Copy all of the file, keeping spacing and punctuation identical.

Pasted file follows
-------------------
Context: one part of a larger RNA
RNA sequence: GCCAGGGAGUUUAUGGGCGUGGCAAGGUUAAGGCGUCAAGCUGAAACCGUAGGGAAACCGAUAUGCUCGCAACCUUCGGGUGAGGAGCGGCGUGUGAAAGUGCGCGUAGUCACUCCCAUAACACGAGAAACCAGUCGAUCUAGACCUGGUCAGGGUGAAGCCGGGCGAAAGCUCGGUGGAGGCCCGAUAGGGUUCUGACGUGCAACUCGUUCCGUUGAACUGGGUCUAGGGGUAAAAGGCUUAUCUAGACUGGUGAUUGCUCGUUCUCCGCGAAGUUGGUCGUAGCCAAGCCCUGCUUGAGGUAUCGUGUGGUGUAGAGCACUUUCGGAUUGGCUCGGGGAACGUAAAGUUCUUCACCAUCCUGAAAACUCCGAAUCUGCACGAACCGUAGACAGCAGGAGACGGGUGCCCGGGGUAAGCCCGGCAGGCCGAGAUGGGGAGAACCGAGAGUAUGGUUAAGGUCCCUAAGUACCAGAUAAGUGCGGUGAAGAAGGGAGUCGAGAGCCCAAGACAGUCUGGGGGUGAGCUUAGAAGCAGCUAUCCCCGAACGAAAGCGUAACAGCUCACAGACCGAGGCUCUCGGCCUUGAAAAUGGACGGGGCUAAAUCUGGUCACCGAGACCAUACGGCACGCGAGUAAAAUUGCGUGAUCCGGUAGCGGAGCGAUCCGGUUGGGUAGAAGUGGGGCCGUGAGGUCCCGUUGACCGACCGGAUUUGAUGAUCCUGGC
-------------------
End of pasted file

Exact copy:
Context: one part of a larger RNA
RNA sequence: GCCAGGGAGUUUAUGGGCGUGGCAAGGUUAAGGCGUCAAGCUGAAACCGUAGGGAAACCGAUAUGCUCGCAACCUUCGGGUGAGGAGCGGCGUGUGAAAGUGCGCGUAGUCACUCCCAUAACACGAGAAACCAGUCGAUCUAGACCUGGUCAGGGUGAAGCCGGGCGAAAGCUCGGUGGAGGCCCGAUAGGGUUCUGACGUGCAACUCGUUCCGUUGAACUGGGUCUAGGGGUAAAAGGCUUAUCUAGACUGGUGAUUGCUCGUUCUCCGCGAAGUUGGUCGUAGCCAAGCCCUGCUUGAGGUAUCGUGUGGUGUAGAGCACUUUCGGAUUGGCUCGGGGAACGUAAAGUUCUUCACCAUCCUGAAAACUCCGAAUCUGCACGAACCGUAGACAGCAGGAGACGGGUGCCCGGGGUAAGCCCGGCAGGCCGAGAUGGGGAGAACCGAGAGUAUGGUUAAGGUCCCUAAGUACCAGAUAAGUGCGGUGAAGAAGGGAGUCGAGAGCCCAAGACAGUCUGGGGGUGAGCUUAGAAGCAGCUAUCCCCGAACGAAAGCGUAACAGCUCACAGACCGAGGCUCUCGGCCUUGAAAAUGGACGGGGCUAAAUCUGGUCACCGAGACCAUACGGCACGCGAGUAAAAUUGCGUGAUCCGGUAGCGGAGCGAUCCGGUUGGGUAGAAGUGGGGCCGUGAGGUCCCGUUGACCGACCGGAUUUGAUGAUCCUGGC